How to be a next-gen digital CIO
How to be a next-gen digital CIO: secrets from someone who has been there
“Either I deliver, or they kick me out.” That’s every CIO’s daily fear. Your burden is the smooth operation of your enterprise’s growing IT systems on a tightly controlled budget. At best, the IT systems work smoothly and no one notices. But as soon as there is a glitch in the procurement system or a cyberattack, the CIO becomes the target of the company’s accusations. Plus COVID-19 has forced many more business processes to suddenly go digital. Suppliers can no longer send paper invoices so you have to find a way for SAP to accept digital invoices from across the world. As the CIO you are now additionally judged on your ability to effect digital transformation, usually without any additional funds.
One CIO I know has found a clever solution to this two-headed dilemma at his chemicals company. “I negotiated with my CEO that in addition to the annual IT budget increase of 2%, I could keep any cost savings I realized. Then I outsourced IT staff to Eastern Europe and took a couple of other cost-saving steps, which saved me an additional 2% per year. The budget increase I injected into maintaining and upgrading systems, while the 2% savings I invested in innovation projects. The upside for my CEO was that this way, I didn’t come asking him for innovation money all the time.”
So now that you have money to maintain your systems and to innovate for the business. What next? Simple make sure your innovation is 100% successful 😊 More seriously, as we all know that innovation is an uncertain process, you must gain executive management’s trust in your ability while innovating as fast and effectively as possible. Remain transparent to management: if you can’t show them fully functional applications right away, demonstrate the bottom line and strategic benefits of your innovation projects. Veiling your IT empire in secrecy will only hinder your image as a savvy CIO.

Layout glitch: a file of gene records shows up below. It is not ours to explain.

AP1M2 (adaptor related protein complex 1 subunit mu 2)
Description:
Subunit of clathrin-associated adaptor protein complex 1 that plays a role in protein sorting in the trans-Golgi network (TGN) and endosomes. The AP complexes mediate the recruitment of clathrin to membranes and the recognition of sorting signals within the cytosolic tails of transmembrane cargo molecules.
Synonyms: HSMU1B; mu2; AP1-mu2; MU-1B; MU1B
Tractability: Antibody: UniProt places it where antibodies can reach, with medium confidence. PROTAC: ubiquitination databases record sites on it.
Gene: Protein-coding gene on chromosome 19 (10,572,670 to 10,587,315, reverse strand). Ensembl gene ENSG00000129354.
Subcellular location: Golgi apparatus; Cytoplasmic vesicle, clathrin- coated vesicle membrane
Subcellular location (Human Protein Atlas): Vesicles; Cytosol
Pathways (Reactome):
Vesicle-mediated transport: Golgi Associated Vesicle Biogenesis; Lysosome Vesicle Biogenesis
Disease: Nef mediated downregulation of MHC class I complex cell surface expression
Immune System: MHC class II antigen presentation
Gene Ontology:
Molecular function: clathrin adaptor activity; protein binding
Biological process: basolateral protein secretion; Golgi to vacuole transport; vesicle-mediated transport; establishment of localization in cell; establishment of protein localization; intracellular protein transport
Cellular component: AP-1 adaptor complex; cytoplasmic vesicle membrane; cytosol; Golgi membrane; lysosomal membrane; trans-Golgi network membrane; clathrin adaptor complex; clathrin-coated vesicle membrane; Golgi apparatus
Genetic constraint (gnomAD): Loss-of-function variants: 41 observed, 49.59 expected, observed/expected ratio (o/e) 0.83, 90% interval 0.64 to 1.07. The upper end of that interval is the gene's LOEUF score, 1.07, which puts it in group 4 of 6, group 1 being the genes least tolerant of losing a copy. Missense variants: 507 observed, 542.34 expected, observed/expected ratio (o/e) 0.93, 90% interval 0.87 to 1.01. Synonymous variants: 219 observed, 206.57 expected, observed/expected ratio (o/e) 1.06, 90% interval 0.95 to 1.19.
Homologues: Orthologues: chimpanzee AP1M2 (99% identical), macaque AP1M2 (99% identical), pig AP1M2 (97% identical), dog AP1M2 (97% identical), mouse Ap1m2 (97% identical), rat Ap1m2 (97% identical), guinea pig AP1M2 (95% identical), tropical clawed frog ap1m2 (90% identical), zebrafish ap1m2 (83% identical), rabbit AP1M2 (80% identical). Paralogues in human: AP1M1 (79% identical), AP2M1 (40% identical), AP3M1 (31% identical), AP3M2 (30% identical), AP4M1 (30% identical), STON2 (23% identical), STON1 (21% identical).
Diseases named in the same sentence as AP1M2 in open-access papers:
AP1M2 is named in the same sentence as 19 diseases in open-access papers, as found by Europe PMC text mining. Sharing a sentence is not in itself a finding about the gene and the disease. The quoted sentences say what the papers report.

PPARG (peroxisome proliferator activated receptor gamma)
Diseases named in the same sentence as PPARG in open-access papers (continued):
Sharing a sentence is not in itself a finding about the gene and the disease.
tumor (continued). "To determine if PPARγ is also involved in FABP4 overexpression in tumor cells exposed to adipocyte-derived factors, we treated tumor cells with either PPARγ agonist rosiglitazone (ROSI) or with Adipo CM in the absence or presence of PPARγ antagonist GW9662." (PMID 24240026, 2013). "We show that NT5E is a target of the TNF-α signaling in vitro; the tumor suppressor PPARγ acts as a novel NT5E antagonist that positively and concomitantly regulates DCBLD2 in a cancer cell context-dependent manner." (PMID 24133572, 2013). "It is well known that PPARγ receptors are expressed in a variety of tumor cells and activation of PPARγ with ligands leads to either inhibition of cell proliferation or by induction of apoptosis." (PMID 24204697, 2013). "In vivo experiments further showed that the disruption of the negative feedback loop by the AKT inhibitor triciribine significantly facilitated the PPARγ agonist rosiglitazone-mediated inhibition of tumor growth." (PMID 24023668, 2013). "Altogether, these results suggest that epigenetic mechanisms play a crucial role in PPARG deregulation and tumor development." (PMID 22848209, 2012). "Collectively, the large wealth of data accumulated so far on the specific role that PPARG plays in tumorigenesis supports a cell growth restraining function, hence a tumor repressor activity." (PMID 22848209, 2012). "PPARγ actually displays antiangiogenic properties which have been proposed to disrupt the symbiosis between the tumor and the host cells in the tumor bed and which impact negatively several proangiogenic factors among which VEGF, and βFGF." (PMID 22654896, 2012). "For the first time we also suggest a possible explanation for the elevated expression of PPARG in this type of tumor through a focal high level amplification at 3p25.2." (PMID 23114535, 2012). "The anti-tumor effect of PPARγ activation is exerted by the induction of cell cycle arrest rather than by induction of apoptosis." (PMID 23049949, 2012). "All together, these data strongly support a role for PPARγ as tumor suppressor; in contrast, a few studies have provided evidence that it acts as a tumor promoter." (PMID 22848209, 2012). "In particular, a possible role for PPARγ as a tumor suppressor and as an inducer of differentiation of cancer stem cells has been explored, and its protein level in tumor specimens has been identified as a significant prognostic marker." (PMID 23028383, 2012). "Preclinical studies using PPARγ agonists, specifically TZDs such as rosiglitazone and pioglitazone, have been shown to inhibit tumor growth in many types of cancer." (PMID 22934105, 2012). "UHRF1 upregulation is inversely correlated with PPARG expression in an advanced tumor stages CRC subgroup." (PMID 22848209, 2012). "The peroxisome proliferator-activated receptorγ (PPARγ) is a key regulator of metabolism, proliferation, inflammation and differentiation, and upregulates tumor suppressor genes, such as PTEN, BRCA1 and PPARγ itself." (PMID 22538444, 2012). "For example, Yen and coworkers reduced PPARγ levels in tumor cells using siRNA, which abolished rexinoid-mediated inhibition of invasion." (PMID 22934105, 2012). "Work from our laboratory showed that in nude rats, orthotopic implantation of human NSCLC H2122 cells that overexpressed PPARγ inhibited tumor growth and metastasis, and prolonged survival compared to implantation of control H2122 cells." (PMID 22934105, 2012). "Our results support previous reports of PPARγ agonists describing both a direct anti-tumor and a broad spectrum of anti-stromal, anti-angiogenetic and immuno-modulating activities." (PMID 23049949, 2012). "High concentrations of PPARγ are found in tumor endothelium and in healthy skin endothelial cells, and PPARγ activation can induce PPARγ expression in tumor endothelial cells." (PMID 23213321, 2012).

Meanwhile, turbo charge your innovation with the best tools and techniques. The better your prototyping tools and ideation approaches, the more projects you can explore simultaneously. Or better yet, use production-grade systems that already include prototyping capabilities, so that if the prototype does move to production, you will not have rebuild everything from scratch. The faster you can drive each exploration to a conclusion, the more likely you are to have a greater number of successful ones. If a prototype that costs $15k can be built in 5 days with one tool instead of 30 days with others, you obviously want to select the former.